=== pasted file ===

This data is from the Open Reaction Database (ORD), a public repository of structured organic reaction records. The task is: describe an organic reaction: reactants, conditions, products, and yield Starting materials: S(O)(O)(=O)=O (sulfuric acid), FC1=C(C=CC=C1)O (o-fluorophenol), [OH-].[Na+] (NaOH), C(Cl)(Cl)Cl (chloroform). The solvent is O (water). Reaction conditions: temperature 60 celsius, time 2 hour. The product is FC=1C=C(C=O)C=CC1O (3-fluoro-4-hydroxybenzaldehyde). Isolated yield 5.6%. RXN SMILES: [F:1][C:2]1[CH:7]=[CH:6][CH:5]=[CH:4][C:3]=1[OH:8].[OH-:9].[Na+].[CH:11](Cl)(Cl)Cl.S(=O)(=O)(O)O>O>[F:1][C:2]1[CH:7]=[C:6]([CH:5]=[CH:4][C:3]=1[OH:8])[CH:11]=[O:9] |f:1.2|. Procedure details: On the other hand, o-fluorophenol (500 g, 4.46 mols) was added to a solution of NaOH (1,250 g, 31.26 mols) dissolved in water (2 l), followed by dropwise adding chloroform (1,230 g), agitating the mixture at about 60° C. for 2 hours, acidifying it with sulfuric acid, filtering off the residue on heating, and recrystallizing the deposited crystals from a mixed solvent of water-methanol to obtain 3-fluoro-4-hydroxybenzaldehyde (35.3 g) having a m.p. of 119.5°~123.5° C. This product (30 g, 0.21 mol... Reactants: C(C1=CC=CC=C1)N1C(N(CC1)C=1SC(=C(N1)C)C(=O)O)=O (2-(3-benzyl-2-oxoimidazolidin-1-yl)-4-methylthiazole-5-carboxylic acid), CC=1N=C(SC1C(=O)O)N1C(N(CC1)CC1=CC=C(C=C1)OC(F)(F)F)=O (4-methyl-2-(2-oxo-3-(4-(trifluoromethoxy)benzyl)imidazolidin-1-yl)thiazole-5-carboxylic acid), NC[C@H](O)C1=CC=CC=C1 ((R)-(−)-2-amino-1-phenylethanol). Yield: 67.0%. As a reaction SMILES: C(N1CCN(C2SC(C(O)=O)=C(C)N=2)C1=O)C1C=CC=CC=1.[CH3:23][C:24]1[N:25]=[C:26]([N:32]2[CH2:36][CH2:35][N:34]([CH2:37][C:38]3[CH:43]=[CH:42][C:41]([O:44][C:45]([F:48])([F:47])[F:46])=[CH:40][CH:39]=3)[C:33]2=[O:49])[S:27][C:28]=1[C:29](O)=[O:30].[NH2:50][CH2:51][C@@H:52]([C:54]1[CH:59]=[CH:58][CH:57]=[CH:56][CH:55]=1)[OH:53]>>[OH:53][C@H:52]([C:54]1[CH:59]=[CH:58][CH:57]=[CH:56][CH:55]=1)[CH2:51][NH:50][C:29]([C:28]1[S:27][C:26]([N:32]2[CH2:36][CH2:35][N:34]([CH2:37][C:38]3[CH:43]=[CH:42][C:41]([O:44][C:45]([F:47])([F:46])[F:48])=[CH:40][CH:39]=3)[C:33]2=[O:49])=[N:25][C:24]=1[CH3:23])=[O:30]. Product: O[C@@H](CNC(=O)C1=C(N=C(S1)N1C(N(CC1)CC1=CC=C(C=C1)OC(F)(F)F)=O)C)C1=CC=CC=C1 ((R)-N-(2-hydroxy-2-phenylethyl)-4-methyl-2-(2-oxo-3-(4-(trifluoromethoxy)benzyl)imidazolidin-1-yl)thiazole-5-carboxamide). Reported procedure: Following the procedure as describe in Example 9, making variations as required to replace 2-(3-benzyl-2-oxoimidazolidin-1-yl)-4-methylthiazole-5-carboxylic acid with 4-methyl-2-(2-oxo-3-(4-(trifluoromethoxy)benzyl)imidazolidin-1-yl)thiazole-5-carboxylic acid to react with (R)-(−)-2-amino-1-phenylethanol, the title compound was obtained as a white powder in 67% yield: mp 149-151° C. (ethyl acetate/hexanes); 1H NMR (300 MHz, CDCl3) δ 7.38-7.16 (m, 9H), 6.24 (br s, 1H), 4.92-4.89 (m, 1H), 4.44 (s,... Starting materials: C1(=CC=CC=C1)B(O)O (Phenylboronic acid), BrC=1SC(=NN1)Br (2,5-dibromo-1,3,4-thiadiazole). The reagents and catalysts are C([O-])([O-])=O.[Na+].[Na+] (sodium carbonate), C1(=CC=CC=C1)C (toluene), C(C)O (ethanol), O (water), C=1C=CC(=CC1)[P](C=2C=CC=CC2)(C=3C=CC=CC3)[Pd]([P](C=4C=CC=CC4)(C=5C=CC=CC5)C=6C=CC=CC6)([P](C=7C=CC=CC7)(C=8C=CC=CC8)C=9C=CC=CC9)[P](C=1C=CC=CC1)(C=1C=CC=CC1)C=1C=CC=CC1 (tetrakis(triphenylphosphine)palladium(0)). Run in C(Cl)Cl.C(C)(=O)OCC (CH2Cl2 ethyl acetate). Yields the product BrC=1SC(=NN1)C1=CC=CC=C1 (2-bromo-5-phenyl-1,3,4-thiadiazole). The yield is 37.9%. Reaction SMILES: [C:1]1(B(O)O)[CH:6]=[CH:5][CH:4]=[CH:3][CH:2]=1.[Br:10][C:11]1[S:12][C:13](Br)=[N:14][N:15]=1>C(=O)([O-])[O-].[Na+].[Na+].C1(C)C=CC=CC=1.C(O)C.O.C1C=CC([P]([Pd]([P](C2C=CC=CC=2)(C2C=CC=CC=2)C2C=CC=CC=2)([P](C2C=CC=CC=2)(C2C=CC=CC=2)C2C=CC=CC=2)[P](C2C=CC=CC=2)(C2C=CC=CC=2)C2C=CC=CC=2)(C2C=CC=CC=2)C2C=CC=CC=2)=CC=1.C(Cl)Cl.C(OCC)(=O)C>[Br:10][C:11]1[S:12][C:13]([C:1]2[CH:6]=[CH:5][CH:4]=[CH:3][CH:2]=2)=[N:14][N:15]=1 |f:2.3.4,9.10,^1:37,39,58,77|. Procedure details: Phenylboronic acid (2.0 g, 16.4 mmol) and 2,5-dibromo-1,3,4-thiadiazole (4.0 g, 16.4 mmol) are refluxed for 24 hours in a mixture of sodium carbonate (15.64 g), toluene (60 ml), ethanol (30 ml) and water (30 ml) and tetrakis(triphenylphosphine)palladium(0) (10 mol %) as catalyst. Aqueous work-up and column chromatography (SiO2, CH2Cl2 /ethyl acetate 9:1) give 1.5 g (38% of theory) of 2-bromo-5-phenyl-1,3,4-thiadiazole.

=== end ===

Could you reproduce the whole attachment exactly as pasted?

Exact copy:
This data is from the Open Reaction Database (ORD), a public repository of structured organic reaction records. The task is: describe an organic reaction: reactants, conditions, products, and yield Starting materials: S(O)(O)(=O)=O (sulfuric acid), FC1=C(C=CC=C1)O (o-fluorophenol), [OH-].[Na+] (NaOH), C(Cl)(Cl)Cl (chloroform). The solvent is O (water). Reaction conditions: temperature 60 celsius, time 2 hour. The product is FC=1C=C(C=O)C=CC1O (3-fluoro-4-hydroxybenzaldehyde). Isolated yield 5.6%. RXN SMILES: [F:1][C:2]1[CH:7]=[CH:6][CH:5]=[CH:4][C:3]=1[OH:8].[OH-:9].[Na+].[CH:11](Cl)(Cl)Cl.S(=O)(=O)(O)O>O>[F:1][C:2]1[CH:7]=[C:6]([CH:5]=[CH:4][C:3]=1[OH:8])[CH:11]=[O:9] |f:1.2|. Procedure details: On the other hand, o-fluorophenol (500 g, 4.46 mols) was added to a solution of NaOH (1,250 g, 31.26 mols) dissolved in water (2 l), followed by dropwise adding chloroform (1,230 g), agitating the mixture at about 60° C. for 2 hours, acidifying it with sulfuric acid, filtering off the residue on heating, and recrystallizing the deposited crystals from a mixed solvent of water-methanol to obtain 3-fluoro-4-hydroxybenzaldehyde (35.3 g) having a m.p. of 119.5°~123.5° C. This product (30 g, 0.21 mol... Reactants: C(C1=CC=CC=C1)N1C(N(CC1)C=1SC(=C(N1)C)C(=O)O)=O (2-(3-benzyl-2-oxoimidazolidin-1-yl)-4-methylthiazole-5-carboxylic acid), CC=1N=C(SC1C(=O)O)N1C(N(CC1)CC1=CC=C(C=C1)OC(F)(F)F)=O (4-methyl-2-(2-oxo-3-(4-(trifluoromethoxy)benzyl)imidazolidin-1-yl)thiazole-5-carboxylic acid), NC[C@H](O)C1=CC=CC=C1 ((R)-(−)-2-amino-1-phenylethanol). Yield: 67.0%. As a reaction SMILES: C(N1CCN(C2SC(C(O)=O)=C(C)N=2)C1=O)C1C=CC=CC=1.[CH3:23][C:24]1[N:25]=[C:26]([N:32]2[CH2:36][CH2:35][N:34]([CH2:37][C:38]3[CH:43]=[CH:42][C:41]([O:44][C:45]([F:48])([F:47])[F:46])=[CH:40][CH:39]=3)[C:33]2=[O:49])[S:27][C:28]=1[C:29](O)=[O:30].[NH2:50][CH2:51][C@@H:52]([C:54]1[CH:59]=[CH:58][CH:57]=[CH:56][CH:55]=1)[OH:53]>>[OH:53][C@H:52]([C:54]1[CH:59]=[CH:58][CH:57]=[CH:56][CH:55]=1)[CH2:51][NH:50][C:29]([C:28]1[S:27][C:26]([N:32]2[CH2:36][CH2:35][N:34]([CH2:37][C:38]3[CH:43]=[CH:42][C:41]([O:44][C:45]([F:47])([F:46])[F:48])=[CH:40][CH:39]=3)[C:33]2=[O:49])=[N:25][C:24]=1[CH3:23])=[O:30]. Product: O[C@@H](CNC(=O)C1=C(N=C(S1)N1C(N(CC1)CC1=CC=C(C=C1)OC(F)(F)F)=O)C)C1=CC=CC=C1 ((R)-N-(2-hydroxy-2-phenylethyl)-4-methyl-2-(2-oxo-3-(4-(trifluoromethoxy)benzyl)imidazolidin-1-yl)thiazole-5-carboxamide). Reported procedure: Following the procedure as describe in Example 9, making variations as required to replace 2-(3-benzyl-2-oxoimidazolidin-1-yl)-4-methylthiazole-5-carboxylic acid with 4-methyl-2-(2-oxo-3-(4-(trifluoromethoxy)benzyl)imidazolidin-1-yl)thiazole-5-carboxylic acid to react with (R)-(−)-2-amino-1-phenylethanol, the title compound was obtained as a white powder in 67% yield: mp 149-151° C. (ethyl acetate/hexanes); 1H NMR (300 MHz, CDCl3) δ 7.38-7.16 (m, 9H), 6.24 (br s, 1H), 4.92-4.89 (m, 1H), 4.44 (s,... Starting materials: C1(=CC=CC=C1)B(O)O (Phenylboronic acid), BrC=1SC(=NN1)Br (2,5-dibromo-1,3,4-thiadiazole). The reagents and catalysts are C([O-])([O-])=O.[Na+].[Na+] (sodium carbonate), C1(=CC=CC=C1)C (toluene), C(C)O (ethanol), O (water), C=1C=CC(=CC1)[P](C=2C=CC=CC2)(C=3C=CC=CC3)[Pd]([P](C=4C=CC=CC4)(C=5C=CC=CC5)C=6C=CC=CC6)([P](C=7C=CC=CC7)(C=8C=CC=CC8)C=9C=CC=CC9)[P](C=1C=CC=CC1)(C=1C=CC=CC1)C=1C=CC=CC1 (tetrakis(triphenylphosphine)palladium(0)). Run in C(Cl)Cl.C(C)(=O)OCC (CH2Cl2 ethyl acetate). Yields the product BrC=1SC(=NN1)C1=CC=CC=C1 (2-bromo-5-phenyl-1,3,4-thiadiazole). The yield is 37.9%. Reaction SMILES: [C:1]1(B(O)O)[CH:6]=[CH:5][CH:4]=[CH:3][CH:2]=1.[Br:10][C:11]1[S:12][C:13](Br)=[N:14][N:15]=1>C(=O)([O-])[O-].[Na+].[Na+].C1(C)C=CC=CC=1.C(O)C.O.C1C=CC([P]([Pd]([P](C2C=CC=CC=2)(C2C=CC=CC=2)C2C=CC=CC=2)([P](C2C=CC=CC=2)(C2C=CC=CC=2)C2C=CC=CC=2)[P](C2C=CC=CC=2)(C2C=CC=CC=2)C2C=CC=CC=2)(C2C=CC=CC=2)C2C=CC=CC=2)=CC=1.C(Cl)Cl.C(OCC)(=O)C>[Br:10][C:11]1[S:12][C:13]([C:1]2[CH:6]=[CH:5][CH:4]=[CH:3][CH:2]=2)=[N:14][N:15]=1 |f:2.3.4,9.10,^1:37,39,58,77|. Procedure details: Phenylboronic acid (2.0 g, 16.4 mmol) and 2,5-dibromo-1,3,4-thiadiazole (4.0 g, 16.4 mmol) are refluxed for 24 hours in a mixture of sodium carbonate (15.64 g), toluene (60 ml), ethanol (30 ml) and water (30 ml) and tetrakis(triphenylphosphine)palladium(0) (10 mol %) as catalyst. Aqueous work-up and column chromatography (SiO2, CH2Cl2 /ethyl acetate 9:1) give 1.5 g (38% of theory) of 2-bromo-5-phenyl-1,3,4-thiadiazole.